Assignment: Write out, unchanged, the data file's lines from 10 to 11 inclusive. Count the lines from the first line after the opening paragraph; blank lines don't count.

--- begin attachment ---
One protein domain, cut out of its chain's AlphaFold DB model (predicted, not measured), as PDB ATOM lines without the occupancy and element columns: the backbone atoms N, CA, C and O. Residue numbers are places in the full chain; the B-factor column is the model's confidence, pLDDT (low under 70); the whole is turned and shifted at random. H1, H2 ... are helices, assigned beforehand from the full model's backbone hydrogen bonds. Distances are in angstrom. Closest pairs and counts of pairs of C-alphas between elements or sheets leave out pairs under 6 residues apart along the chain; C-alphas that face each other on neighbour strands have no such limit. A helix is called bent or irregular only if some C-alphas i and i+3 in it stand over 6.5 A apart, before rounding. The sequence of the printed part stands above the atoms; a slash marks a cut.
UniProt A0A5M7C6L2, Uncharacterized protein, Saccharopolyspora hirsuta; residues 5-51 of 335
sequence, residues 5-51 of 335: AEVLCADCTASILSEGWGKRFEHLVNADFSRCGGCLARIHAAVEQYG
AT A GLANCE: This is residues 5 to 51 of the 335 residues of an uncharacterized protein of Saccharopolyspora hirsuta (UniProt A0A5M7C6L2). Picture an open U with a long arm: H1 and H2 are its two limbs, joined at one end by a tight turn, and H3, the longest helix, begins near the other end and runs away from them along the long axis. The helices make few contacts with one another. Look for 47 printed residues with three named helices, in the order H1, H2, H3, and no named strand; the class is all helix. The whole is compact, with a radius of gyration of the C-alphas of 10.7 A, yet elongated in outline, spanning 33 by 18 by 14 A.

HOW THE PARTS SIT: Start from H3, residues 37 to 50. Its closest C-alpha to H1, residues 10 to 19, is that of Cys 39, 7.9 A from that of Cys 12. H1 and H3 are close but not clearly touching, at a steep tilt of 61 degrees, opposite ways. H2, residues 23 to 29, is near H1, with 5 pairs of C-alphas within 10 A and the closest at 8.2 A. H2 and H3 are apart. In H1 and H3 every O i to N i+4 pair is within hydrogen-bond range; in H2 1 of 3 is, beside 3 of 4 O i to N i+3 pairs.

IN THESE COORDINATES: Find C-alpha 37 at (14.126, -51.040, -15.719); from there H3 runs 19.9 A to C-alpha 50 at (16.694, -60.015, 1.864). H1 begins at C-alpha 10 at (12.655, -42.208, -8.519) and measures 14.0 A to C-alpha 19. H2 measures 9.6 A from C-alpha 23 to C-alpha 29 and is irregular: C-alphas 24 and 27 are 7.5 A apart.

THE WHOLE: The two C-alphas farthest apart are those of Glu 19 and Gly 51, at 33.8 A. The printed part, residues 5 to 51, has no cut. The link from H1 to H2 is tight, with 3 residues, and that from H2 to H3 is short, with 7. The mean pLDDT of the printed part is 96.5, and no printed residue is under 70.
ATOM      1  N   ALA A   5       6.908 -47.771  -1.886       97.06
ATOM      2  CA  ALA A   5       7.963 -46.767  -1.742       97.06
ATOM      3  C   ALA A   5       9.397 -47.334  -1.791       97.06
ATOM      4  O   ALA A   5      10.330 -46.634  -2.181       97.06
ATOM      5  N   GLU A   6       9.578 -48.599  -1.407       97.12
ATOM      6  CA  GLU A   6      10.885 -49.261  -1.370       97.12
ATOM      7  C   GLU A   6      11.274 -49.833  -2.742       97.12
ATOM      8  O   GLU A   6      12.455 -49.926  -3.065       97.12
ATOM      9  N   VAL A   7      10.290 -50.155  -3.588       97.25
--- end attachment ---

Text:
ATOM      4  O   ALA A   5      10.330 -46.634  -2.181       97.06
ATOM      5  N   GLU A   6       9.578 -48.599  -1.407       97.12